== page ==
• In Season 4 of Rick and Morty Beth and Jerry's "relationship" is barely even touched on, and when it is it's typically very briefly to set up a joke. This is in direct response to fans coming to dislike the two and how their marriage problems were focused too much on, particularly in Season 3 where they bordered on taking the spotlight from the titular Rick and Morty, and fans complaining that Beth and Jerry are much more interesting and entertaining characters when they're not constantly padding episodes with their relationship drama.
  • The Simpsons episode "Brother, Can You Spare Two Dimes?" was hastily developed and tacked onto the end of Season 3 after the negative response to the Downer Ending of Season 2's "Oh Brother, Where Art Thou?", and specifically overrides said Downer Ending, with Herb regaining his fortune and reconciling with Homer.
    • The episode "The Principal and the Pauper" was widely derided for its revelation that Seymour Skinner was actually a former petty thug named Armin Tamzarian who assumed the real Skinner's identity after the latter went missing in action in Vietnam, made even worse by the fact that the real Skinner ends the episode expelled from Springfield while the impostor carries on with his life. "Boy Meets Curl" made all that Canon Discontinuity, firmly establishing that the Principal Skinner we've been following is in fact the real Seymour Skinner.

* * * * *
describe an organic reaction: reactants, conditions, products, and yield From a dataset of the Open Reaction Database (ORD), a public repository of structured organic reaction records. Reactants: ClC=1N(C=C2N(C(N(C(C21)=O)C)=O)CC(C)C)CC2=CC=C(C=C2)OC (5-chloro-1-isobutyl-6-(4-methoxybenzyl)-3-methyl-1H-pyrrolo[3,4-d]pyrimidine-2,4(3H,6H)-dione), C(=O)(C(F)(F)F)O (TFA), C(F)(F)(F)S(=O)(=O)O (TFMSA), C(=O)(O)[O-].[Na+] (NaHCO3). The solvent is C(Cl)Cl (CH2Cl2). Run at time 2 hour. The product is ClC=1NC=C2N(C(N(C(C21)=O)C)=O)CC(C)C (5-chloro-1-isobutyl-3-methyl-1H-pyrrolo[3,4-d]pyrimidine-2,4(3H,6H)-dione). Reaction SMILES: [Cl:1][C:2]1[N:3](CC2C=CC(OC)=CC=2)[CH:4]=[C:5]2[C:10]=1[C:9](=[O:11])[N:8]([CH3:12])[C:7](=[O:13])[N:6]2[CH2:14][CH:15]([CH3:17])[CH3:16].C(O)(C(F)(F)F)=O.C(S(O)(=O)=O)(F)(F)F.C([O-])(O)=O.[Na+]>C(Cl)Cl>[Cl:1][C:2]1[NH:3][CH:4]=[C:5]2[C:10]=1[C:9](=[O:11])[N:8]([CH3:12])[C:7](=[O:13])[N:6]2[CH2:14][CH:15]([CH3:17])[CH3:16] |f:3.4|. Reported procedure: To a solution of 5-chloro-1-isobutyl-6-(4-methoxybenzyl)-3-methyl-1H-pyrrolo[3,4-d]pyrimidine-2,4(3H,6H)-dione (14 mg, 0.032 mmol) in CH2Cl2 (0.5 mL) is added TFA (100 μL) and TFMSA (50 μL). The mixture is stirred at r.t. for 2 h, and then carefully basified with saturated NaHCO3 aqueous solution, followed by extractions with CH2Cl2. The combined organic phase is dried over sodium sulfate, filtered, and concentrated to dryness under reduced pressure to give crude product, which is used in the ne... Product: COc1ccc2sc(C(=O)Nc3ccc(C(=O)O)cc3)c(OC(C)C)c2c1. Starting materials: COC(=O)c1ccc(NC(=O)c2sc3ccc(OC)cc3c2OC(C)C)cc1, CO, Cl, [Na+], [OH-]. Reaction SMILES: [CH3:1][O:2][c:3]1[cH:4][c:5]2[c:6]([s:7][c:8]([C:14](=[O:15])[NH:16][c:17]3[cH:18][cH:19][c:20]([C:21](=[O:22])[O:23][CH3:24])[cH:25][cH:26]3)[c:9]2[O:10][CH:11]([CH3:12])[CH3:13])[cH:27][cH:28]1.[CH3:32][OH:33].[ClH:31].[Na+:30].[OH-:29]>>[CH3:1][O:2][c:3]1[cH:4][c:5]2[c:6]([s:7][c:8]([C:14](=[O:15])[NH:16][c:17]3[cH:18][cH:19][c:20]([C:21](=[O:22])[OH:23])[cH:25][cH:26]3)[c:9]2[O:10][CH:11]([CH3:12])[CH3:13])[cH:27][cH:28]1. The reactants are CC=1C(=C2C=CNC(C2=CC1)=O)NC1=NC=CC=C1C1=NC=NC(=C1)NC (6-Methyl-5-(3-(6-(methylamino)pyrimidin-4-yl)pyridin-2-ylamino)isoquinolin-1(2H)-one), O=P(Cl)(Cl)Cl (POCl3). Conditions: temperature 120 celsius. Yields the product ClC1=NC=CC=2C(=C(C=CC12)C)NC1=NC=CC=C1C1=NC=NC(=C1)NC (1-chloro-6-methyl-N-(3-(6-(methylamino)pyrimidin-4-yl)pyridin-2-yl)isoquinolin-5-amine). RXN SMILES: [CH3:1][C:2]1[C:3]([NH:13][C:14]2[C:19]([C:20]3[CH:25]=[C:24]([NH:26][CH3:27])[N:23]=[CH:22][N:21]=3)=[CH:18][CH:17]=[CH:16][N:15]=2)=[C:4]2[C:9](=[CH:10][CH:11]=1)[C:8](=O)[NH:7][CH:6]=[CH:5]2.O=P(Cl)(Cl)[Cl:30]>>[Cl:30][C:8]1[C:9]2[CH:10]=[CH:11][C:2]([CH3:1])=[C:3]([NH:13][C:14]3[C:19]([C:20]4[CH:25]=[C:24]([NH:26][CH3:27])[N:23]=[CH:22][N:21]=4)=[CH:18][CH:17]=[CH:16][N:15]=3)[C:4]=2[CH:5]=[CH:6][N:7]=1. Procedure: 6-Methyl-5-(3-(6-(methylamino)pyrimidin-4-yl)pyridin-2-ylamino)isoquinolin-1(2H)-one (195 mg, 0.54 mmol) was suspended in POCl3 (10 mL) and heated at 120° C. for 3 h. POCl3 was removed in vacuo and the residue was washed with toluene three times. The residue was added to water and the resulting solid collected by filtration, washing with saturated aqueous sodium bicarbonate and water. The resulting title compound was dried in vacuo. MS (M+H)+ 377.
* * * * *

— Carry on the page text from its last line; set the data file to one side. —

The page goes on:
• The South Park episode "Time to Get Cereal" was widely seen as a repudiation of and apology for the climate-change-denial message of "ManBearPig", to which it is a Sequel Episode.
  • SpongeBob SquarePants: Fans took issue with Mr. Krabs as a Karma Houdini for the past few seasons, but episodes such as "The Cent of Money" have him finally getting some comeuppance.
    • An even better example is the return of the show's creator, Stephen Hillenburg, which is explained in detail in the Animated Films folder.
  • Steven Universe:
    • Many fans began to feel that Steven was becoming flanderized as an All-Loving Hero, and were getting weary of Steven simply talking many of his foes out of hostilities (with the worst example being from "Gem Drill"). Season Three rectified this by having Steven's Story Arc revolve around him learning the harsh truth that there are many foes who simply can't be talked down and won't listen to reason. Not only that, but Steven is forced to fight back in self-defense in three of those instances and forced to temporarily shed his pacifistic morals to survive them, finally learning what his father Greg really meant when he lamented the severity of war. And when Jasper is finally defeated during the last episodes of season 3, she rebukes any chance of redemption Steven gives her and refuses to let him save her from succumbing to The Corruption. All of this gives Steven some vital Character Development and also gives the show, with its setting being the aftermath of a brutal war, even more depth and realism and satisfied many fans who felt as if Steven's qualities were being taken to unrealistic levels.